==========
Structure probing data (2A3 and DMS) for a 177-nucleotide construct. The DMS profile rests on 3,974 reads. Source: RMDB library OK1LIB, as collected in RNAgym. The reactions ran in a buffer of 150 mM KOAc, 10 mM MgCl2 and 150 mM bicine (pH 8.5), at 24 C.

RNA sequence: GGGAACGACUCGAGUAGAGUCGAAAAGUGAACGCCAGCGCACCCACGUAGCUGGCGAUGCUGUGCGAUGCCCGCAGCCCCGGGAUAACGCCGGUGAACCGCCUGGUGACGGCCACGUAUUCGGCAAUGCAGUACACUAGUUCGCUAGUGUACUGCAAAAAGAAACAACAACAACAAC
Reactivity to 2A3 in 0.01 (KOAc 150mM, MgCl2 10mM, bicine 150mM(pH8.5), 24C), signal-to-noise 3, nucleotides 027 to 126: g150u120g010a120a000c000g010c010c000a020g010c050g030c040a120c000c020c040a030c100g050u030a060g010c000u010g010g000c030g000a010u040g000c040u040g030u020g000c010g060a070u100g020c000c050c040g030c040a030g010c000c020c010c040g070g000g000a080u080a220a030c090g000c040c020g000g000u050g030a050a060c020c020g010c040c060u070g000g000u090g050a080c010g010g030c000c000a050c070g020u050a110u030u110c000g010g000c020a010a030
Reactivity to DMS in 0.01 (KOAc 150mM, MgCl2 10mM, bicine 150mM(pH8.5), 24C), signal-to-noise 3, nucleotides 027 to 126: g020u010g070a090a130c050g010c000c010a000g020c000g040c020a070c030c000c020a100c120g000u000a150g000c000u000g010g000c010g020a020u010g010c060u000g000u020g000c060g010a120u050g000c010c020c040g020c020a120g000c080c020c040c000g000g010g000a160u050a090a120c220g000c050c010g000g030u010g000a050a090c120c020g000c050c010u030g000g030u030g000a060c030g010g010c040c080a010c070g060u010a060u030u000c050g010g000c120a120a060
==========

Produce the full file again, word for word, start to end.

Structure probing data (2A3 and DMS) for a 177-nucleotide construct. The DMS profile rests on 3,974 reads. Source: RMDB library OK1LIB, as collected in RNAgym. The reactions ran in a buffer of 150 mM KOAc, 10 mM MgCl2 and 150 mM bicine (pH 8.5), at 24 C.

RNA sequence: GGGAACGACUCGAGUAGAGUCGAAAAGUGAACGCCAGCGCACCCACGUAGCUGGCGAUGCUGUGCGAUGCCCGCAGCCCCGGGAUAACGCCGGUGAACCGCCUGGUGACGGCCACGUAUUCGGCAAUGCAGUACACUAGUUCGCUAGUGUACUGCAAAAAGAAACAACAACAACAAC
Reactivity to 2A3 in 0.01 (KOAc 150mM, MgCl2 10mM, bicine 150mM(pH8.5), 24C), signal-to-noise 3, nucleotides 027 to 126: g150u120g010a120a000c000g010c010c000a020g010c050g030c040a120c000c020c040a030c100g050u030a060g010c000u010g010g000c030g000a010u040g000c040u040g030u020g000c010g060a070u100g020c000c050c040g030c040a030g010c000c020c010c040g070g000g000a080u080a220a030c090g000c040c020g000g000u050g030a050a060c020c020g010c040c060u070g000g000u090g050a080c010g010g030c000c000a050c070g020u050a110u030u110c000g010g000c020a010a030
Reactivity to DMS in 0.01 (KOAc 150mM, MgCl2 10mM, bicine 150mM(pH8.5), 24C), signal-to-noise 3, nucleotides 027 to 126: g020u010g070a090a130c050g010c000c010a000g020c000g040c020a070c030c000c020a100c120g000u000a150g000c000u000g010g000c010g020a020u010g010c060u000g000u020g000c060g010a120u050g000c010c020c040g020c020a120g000c080c020c040c000g000g010g000a160u050a090a120c220g000c050c010g000g030u010g000a050a090c120c020g000c050c010u030g000g030u030g000a060c030g010g010c040c080a010c070g060u010a060u030u000c050g010g000c120a120a060